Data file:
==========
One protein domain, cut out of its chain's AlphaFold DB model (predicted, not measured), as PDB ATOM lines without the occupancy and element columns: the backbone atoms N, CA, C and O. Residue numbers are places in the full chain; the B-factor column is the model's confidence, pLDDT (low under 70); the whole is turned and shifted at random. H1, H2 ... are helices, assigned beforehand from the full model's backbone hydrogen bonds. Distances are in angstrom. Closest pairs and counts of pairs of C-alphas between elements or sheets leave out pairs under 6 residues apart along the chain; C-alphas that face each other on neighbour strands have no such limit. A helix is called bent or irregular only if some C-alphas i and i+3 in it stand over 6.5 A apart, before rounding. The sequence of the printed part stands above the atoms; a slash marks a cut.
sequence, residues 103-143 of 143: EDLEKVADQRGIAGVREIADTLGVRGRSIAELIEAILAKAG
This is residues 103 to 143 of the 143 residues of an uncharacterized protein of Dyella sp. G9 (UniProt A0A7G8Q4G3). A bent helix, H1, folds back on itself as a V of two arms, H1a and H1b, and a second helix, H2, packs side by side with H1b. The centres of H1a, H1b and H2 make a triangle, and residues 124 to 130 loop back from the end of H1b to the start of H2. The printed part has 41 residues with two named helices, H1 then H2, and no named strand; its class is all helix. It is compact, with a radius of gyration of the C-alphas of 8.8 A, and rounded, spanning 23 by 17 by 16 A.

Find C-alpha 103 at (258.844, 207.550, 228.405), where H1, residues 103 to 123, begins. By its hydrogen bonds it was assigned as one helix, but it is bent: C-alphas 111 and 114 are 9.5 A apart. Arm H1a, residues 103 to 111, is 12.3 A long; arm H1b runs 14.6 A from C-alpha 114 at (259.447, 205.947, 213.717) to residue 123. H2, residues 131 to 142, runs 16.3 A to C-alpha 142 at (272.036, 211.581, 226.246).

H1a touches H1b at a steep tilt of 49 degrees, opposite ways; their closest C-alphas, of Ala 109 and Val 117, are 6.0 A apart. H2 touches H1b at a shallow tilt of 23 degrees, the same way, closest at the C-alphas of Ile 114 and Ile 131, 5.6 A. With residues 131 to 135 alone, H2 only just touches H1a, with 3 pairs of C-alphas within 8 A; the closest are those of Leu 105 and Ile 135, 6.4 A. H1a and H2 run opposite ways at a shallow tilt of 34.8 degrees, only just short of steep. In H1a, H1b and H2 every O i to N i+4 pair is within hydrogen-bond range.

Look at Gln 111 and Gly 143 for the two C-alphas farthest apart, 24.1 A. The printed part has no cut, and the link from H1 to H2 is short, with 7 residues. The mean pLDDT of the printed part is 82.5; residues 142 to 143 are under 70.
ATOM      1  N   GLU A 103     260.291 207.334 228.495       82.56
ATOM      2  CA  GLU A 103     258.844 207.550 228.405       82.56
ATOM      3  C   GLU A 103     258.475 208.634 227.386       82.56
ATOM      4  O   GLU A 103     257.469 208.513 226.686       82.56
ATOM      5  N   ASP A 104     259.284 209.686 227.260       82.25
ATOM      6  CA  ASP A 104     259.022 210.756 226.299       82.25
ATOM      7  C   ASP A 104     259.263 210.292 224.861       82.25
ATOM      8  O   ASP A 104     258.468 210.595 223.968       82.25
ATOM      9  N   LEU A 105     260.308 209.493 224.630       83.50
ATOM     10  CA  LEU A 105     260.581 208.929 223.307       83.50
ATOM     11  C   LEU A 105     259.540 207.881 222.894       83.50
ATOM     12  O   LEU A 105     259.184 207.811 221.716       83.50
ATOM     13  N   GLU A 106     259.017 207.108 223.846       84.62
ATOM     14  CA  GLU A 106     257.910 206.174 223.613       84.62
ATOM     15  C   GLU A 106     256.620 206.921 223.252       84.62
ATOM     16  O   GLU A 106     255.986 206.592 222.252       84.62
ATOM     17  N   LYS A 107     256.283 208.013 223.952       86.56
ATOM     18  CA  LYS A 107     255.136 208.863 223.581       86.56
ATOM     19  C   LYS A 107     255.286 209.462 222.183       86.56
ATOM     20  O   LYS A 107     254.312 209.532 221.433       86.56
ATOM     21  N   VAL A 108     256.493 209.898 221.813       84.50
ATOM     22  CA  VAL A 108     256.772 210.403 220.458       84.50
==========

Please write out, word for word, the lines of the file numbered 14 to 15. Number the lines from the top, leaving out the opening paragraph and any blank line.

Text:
ATOM      9  N   LEU A 105     260.308 209.493 224.630       83.50
ATOM     10  CA  LEU A 105     260.581 208.929 223.307       83.50